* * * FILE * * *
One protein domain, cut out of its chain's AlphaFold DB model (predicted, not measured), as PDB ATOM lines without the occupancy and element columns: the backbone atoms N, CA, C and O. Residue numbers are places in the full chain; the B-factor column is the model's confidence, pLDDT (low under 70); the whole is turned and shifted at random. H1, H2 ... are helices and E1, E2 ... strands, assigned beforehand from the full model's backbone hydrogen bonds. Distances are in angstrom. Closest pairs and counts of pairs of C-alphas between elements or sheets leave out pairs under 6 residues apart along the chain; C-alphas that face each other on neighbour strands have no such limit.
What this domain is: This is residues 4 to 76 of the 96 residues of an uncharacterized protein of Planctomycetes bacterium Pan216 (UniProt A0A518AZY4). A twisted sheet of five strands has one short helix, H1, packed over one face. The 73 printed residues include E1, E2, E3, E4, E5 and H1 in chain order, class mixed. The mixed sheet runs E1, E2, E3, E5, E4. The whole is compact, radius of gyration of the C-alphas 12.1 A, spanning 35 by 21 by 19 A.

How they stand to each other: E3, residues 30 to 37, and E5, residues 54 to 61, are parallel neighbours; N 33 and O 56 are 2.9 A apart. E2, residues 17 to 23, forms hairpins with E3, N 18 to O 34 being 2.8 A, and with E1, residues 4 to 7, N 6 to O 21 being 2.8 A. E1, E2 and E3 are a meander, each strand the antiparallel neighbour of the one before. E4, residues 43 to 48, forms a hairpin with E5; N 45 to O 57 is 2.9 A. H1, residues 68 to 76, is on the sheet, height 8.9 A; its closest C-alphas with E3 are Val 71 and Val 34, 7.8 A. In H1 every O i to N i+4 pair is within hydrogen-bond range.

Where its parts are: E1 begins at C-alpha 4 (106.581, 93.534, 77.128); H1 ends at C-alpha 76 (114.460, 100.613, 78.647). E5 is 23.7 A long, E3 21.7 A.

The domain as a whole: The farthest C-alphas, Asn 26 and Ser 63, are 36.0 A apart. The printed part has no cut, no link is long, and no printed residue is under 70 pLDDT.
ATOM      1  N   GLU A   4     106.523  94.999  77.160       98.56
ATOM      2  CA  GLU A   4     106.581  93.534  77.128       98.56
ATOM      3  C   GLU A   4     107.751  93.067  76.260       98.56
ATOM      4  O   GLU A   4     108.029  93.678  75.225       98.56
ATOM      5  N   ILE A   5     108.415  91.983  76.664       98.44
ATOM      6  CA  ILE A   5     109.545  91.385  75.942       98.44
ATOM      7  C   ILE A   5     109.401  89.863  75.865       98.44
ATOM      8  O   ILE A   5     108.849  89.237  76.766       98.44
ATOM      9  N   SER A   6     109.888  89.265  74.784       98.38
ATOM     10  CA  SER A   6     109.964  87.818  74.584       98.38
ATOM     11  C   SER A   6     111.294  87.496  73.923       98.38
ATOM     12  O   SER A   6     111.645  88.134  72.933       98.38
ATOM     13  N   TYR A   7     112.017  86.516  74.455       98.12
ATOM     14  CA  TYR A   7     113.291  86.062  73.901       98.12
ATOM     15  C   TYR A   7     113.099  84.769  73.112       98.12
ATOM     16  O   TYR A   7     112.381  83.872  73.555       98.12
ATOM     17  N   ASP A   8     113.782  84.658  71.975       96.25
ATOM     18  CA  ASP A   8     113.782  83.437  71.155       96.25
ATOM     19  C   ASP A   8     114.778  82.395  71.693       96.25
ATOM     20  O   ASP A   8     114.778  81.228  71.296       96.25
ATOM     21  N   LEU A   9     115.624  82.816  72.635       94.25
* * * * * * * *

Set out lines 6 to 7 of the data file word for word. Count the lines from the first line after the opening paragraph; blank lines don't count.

ATOM      2  CA  GLU A   4     106.581  93.534  77.128       98.56
ATOM      3  C   GLU A   4     107.751  93.067  76.260       98.56